You can't accuse C.S. Lewis of talking down to children. The Chronicles of Narnia are serious books; I remember in childhood being rather in awe of them.
It's also very clearly, from an adult point of view, a biblical allegory about the crucifixion, something I totally missed as a child, of course.
Narnia is a fantasy, fairy tale world of magic spells, fauns, unicorns, giants, ghouls and ogres, famously reached through a wardrobe by four children. The White Witch, who has made it permanent winter in Narnia, is seriously nasty, and then of course there's Aslan, the mighty lion saviour of the realm. Even Father Christmas makes an appearance.
It sounds a bit of a folklore/mythology/religion hodge-podge, but it works - this is an emotional, at times heart-rending read. The tone of seriousness begins, for me, when we realise that the younger brother in the family, Edmund, is a spiteful and selfish Judas, tempted to endanger his siblings so that he can become king and eat magical Turkish delight.
C.S. Lewis's revelations of brutal evil on the part of the White Witch, and the willing suffering of Aslan for Edmund, are really quite upsetting at times. What a relief that Edmund turns out to be a good person in the end, having learned his lesson.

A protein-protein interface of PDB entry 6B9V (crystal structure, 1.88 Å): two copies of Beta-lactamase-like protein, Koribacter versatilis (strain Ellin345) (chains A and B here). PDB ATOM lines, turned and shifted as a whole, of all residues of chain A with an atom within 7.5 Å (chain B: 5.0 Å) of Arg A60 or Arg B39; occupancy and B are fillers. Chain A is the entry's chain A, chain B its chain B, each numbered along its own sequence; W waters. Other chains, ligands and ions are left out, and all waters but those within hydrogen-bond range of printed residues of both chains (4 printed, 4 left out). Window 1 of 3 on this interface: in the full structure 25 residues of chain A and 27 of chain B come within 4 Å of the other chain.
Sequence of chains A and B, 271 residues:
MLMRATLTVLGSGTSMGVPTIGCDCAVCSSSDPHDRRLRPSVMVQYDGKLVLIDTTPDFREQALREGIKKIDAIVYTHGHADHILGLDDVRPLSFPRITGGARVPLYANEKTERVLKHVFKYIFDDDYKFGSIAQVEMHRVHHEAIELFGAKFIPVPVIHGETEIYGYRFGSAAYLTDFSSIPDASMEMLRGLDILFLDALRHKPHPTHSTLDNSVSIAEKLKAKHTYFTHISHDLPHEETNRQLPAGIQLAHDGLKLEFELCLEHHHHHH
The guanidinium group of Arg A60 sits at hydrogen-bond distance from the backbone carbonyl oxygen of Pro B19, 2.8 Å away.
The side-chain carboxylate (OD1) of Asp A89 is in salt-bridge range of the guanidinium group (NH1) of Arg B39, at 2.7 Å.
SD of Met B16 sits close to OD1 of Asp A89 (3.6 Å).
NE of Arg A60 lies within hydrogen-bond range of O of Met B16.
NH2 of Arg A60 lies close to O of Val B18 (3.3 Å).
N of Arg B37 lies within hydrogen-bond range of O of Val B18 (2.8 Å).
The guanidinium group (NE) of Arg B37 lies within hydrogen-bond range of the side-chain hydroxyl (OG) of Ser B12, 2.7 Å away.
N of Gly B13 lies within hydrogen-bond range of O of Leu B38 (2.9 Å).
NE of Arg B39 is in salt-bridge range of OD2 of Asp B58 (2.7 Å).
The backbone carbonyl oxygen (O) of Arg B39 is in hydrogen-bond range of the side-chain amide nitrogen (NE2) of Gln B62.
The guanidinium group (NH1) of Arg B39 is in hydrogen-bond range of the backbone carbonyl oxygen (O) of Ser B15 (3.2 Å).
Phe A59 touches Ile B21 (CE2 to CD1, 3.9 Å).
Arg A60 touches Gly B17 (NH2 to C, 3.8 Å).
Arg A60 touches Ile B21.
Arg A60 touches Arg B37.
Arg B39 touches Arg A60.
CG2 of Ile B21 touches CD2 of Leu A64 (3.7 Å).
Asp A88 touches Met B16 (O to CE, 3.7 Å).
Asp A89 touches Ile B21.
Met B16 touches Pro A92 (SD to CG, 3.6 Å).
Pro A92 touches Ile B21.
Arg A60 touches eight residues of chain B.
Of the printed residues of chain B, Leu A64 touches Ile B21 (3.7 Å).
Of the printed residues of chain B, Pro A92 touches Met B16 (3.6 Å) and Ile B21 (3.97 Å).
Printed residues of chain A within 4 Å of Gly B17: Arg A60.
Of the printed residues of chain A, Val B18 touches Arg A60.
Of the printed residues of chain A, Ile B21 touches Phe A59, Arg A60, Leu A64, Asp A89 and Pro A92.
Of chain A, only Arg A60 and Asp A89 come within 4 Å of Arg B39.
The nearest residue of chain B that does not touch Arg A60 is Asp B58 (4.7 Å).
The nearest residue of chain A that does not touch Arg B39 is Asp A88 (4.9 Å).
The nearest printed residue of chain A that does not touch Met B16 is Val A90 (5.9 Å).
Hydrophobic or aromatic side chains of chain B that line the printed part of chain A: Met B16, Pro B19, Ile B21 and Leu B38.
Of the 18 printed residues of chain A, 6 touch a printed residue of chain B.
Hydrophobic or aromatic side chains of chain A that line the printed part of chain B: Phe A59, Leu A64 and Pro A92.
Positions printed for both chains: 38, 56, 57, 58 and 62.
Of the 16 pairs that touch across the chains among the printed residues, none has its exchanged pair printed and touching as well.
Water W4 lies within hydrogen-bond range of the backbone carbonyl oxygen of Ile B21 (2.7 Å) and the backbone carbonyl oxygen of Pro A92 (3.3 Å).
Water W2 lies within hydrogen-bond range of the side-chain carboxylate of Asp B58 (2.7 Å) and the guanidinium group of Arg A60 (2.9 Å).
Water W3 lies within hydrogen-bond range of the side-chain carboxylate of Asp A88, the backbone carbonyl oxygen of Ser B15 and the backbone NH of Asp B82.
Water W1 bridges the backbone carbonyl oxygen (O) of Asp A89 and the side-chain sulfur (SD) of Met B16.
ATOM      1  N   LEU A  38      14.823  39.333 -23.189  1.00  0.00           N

For me, the best part is the time shift at the end of the book when suddenly many years go by and the children grow up in Narnia to become like medieval royals speaking courtly English.
Delightfully, Edmund is now Edmund the Just, a quiet, grave man, 'great in council and judgement'. And then within just a few lines, they stumble across the lamppost that leads to the wardrobe they have all but forgotten, and tumble back out into wartime England as children once again, having lost not a minute. Best of all, their grown-up friend, the Professor, believes everything they tell him - the world of Narnia is to be taken seriously.
Interestingly, the order of the series of Narnia books is far from established. The Lion, The Witch and The Wardrobe was the first to be published, while the prequel to its events, The Magician's Nephew (also a wonderful read) was one of the last - scholars argue over which should be read first. The Lion, The Witch and The Wardrobe is certainly a good place to start, though.
Clive Staples Lewis was an academic, committed Christian, and medievalist who taught English at Oxford and Cambridge universities. He was a good friend of J.R.R. Tolkien, the author of The Hobbit and The Lord of the Rings.
The Narnia books were written between 1949 and 1954, but Lewis is also remembered for his books for adults, especially on theology. Born in Belfast in 1898, he died in 1963 in Oxford. The Narnia books have sold over 100 million copies in 47 languages.